David Corio

Billy MacKenzie of The Associates

Wormwood Scrubs Park, London, UK

In the music business for every group that ‘makes it’ there must be countless others that don’t succeed. The Associates are a typical case. At the beginning of the decade lead singer Billy MacKenzie, guitarist Alan Rankine, Michael Dempsey (bass) and John Murphy (drums) were being touted as a force to be reckoned with in the new-wave era and had already found cult status. MacKenzie’s soaring vocals over four octaves could sound operatic and Rankine’s guitar style was widely copied - their sound was acknowledged by Bono as a big influence on U2. Rankine left the band in 1982 after two albums and a few highly regarded singles and they never managed to reach the heights that had been predicted of them after his departure.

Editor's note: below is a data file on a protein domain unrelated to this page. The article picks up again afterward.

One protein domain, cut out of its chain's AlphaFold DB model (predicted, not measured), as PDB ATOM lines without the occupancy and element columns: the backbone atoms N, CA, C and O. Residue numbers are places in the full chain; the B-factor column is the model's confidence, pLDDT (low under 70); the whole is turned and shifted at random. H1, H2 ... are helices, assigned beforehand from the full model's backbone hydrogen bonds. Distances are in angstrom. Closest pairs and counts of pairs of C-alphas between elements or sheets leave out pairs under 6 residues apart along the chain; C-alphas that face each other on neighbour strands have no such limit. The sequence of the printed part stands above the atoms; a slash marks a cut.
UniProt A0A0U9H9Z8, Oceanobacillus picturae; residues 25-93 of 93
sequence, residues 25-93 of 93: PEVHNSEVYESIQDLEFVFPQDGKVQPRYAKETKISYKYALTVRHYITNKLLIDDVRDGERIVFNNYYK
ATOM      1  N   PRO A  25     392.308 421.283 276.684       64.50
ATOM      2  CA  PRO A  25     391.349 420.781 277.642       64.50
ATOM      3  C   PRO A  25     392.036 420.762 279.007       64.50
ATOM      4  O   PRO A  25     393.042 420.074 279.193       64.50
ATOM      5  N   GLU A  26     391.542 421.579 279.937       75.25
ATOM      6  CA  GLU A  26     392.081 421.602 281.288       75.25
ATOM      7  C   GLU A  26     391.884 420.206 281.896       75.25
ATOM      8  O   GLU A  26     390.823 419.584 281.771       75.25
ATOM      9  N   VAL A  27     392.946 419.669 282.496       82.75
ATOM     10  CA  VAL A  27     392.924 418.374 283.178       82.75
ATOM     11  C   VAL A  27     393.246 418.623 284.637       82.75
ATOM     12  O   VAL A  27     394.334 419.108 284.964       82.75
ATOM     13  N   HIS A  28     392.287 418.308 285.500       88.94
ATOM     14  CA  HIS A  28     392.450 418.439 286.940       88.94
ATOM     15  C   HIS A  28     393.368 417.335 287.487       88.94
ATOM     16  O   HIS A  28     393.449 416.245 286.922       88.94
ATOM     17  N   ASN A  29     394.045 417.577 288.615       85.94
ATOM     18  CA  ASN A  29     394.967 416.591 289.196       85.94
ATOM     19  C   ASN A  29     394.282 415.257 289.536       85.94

Billy MacKenzie was the large personality and front man in the group and a mesmerizing live performer with his soaring vocals dominating the sound. He also collaborated with Swiss duo Yello and B.E.F. but never found commercial success. Off stage he was much quieter and prefered to spend time in his native Scotland breeding and racing his beloved whippets which was as much of a career as his music. in 1997 after his mother’s death and bouts of depression Billy MacKenzie commited suicide in his father’s garden shed in Dundee. The Cure, The Smiths, Morrisey and Sioxsie Sioux all wrote songs about him after his death.

Billy MacKenzie of The Associates